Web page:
Organic agriculture produces smaller yield, but requires less resources than conventional farming, a Swiss study has revealed.
An article to this effect appears in today’s [Friday’s] Science magazine based on the work of Paul Mader of the Research Institute of Organic Agriculture in Frick, Switzerland.
Mader compared potato, barley, wheat, beet and clover crops grown using organic and traditional methods over 21 years. Volumes of nitrogen, phosphorus and other nutrients added to the soil were 34 to 51% lower in organic fields. Organic harvests were 20% smaller, suggesting that organic methods use resources more efficiently, according to Mader.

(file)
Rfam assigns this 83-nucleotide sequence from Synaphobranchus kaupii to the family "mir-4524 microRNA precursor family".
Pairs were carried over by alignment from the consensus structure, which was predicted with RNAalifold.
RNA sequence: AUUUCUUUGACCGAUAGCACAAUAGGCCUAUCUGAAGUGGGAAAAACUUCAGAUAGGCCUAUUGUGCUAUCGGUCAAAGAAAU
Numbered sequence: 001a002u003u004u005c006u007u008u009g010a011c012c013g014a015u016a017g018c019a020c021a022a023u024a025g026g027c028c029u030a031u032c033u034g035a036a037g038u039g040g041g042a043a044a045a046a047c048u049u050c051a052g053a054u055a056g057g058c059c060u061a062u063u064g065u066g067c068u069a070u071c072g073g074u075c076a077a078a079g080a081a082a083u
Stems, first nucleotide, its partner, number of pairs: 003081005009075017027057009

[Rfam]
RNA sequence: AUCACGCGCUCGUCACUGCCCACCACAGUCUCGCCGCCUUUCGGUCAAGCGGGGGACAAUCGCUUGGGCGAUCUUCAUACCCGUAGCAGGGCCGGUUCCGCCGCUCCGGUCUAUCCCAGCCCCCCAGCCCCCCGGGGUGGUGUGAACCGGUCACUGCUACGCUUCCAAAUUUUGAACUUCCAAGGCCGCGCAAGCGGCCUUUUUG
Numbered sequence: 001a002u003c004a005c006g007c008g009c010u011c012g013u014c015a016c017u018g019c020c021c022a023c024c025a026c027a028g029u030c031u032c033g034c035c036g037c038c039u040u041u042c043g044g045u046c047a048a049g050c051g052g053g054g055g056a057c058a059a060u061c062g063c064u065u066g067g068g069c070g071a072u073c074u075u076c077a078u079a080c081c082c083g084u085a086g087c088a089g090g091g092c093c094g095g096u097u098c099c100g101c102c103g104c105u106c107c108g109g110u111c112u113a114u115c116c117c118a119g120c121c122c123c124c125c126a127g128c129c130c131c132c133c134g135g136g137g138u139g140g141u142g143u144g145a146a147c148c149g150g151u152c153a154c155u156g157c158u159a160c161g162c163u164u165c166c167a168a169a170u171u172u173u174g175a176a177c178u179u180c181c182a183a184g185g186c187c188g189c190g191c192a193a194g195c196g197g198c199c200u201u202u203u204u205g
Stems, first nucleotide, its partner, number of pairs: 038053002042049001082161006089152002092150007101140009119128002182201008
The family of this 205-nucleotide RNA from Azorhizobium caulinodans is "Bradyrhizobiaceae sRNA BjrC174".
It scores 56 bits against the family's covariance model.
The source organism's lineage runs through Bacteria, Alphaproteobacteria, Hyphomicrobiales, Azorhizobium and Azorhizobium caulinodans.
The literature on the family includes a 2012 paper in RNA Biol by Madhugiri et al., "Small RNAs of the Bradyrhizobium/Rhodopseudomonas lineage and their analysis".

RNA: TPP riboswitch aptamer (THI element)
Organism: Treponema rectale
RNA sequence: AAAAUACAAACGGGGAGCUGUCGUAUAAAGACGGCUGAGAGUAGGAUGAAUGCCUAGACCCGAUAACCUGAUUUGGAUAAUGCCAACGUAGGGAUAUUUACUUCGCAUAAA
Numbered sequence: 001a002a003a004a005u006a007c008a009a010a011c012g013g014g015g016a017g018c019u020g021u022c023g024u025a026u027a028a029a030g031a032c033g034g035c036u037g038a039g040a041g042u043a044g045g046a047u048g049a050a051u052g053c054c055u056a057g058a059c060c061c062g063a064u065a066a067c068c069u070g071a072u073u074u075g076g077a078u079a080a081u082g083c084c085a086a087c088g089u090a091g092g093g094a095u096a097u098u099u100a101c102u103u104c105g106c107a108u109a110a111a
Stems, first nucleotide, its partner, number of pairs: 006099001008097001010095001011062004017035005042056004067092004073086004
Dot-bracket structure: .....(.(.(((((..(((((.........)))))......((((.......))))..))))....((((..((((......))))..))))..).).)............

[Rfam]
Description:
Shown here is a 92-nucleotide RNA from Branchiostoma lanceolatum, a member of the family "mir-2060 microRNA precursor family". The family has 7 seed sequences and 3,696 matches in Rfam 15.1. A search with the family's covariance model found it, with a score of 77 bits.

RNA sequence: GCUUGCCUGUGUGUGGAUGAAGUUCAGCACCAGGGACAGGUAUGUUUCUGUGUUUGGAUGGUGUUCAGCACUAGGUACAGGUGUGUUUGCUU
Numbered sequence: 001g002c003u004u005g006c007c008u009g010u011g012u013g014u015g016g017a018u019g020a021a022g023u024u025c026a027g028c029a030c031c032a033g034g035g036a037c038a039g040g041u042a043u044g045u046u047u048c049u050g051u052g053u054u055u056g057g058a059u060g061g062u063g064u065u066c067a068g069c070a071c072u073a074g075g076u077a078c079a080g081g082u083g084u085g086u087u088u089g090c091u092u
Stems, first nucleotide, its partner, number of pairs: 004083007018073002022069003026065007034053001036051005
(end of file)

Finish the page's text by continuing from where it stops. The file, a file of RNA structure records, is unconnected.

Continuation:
The researchers attributed the sharper reduction in potato yields on organic farms to a low potassium supply and to an infestation of insect pests. Conventional farms control such problems with fertilisers and pesticides.
“Our results suggest that, by enhancing soil fertility, organic farmers can help increase biodiversity. These results should be encouraging for farmers, because they can see that yields are stable over time, and that soil fertility has increased,” Muder said.
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